"Well, I thought that it was the right time to be together again, and Didier had a friend who could record us, so why not," laughs Alain. Lyrically, the songs tend to express the band's dissatisfaction with religion. "Any religion. We were disgusted by what it all meant."
Ritual played a few more shows and then called it a day for a final time. "It wasn't a big thing," recalls Didier. "We did a few concerts, but then the band stopped."
"We were on our own again," says Alain. "We played some dates, as Didier says, but again, there was no deal, nobody was interested in our music, so we decided to split again."
Regrettably, neither Raymond Roobaert nor Eric De Boeck lived to see the reformation. The rhythm section, who'd joined Greenhorns together after Ritual had split, both died of cancer within two years of each other. Raymond suffered from cancer of the liver and passed away on 8 July 1997, and Eric died from leukaemia on 28 October 1999. The bandmates kept in contact right to the end. "Of course," says Didier, matter-of-factly. "We were friends and we shared the same dreams. Raymond was more and more exhausted by liver cancer. I do not know the exact details, but it did not prevent him from making three albums including two with Eric for Greenhorns before the cancer won. Soon after, Eric too succumbed, with another kind of cancer - leukaemia. It was all very sad."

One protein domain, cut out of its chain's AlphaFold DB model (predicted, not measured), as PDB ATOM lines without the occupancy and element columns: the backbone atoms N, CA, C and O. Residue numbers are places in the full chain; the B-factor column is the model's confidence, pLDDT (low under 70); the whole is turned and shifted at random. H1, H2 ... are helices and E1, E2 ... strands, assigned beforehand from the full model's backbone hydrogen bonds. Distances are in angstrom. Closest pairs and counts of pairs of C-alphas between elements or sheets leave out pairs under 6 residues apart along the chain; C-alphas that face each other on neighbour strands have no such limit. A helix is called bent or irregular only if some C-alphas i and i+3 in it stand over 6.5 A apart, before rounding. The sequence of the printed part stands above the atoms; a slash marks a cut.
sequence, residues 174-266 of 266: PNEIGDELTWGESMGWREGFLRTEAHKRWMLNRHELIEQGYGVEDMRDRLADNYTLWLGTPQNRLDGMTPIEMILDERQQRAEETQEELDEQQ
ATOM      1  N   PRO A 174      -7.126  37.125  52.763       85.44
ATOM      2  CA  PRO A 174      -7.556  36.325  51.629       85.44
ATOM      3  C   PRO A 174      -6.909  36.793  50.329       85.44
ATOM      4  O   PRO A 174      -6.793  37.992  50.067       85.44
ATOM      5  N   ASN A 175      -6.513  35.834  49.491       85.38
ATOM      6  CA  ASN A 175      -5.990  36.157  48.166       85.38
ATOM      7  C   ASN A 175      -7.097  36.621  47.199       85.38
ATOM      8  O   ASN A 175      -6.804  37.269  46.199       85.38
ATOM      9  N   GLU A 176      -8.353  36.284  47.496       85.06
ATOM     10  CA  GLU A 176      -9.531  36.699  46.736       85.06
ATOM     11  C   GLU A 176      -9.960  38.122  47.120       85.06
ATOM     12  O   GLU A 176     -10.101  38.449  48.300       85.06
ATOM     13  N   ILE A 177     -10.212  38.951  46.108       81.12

This collection is rounded off by a live-in-the-rehearsal-room version of 'March Of The Dead', "probably recorded in 1985, but I'm sorry, I can't really remember the exact date now," suggests the guitarist.
"We had a friend Junao [Martins"> the guitarist of Ostrogoth and Hermetic Brotherhood," says Alain, "and he had a four-track recorder. He came to the rehearsal room and recorded it - one take, no overdubs (except the voice at the beginning he did himself), and then he mixed it and gave us a tape and that was that. I never believed that it would be on a record one day," he laughs, "but it is really good - you can feel the atmosphere, the feeling that we had playing together. The solo parts are so awesome, it's a flying machine! How Raymond and Eric are following the solo and give all those nuances to lend more power to the guitar solo... Well, for me," he concludes simply, "it's a masterpiece."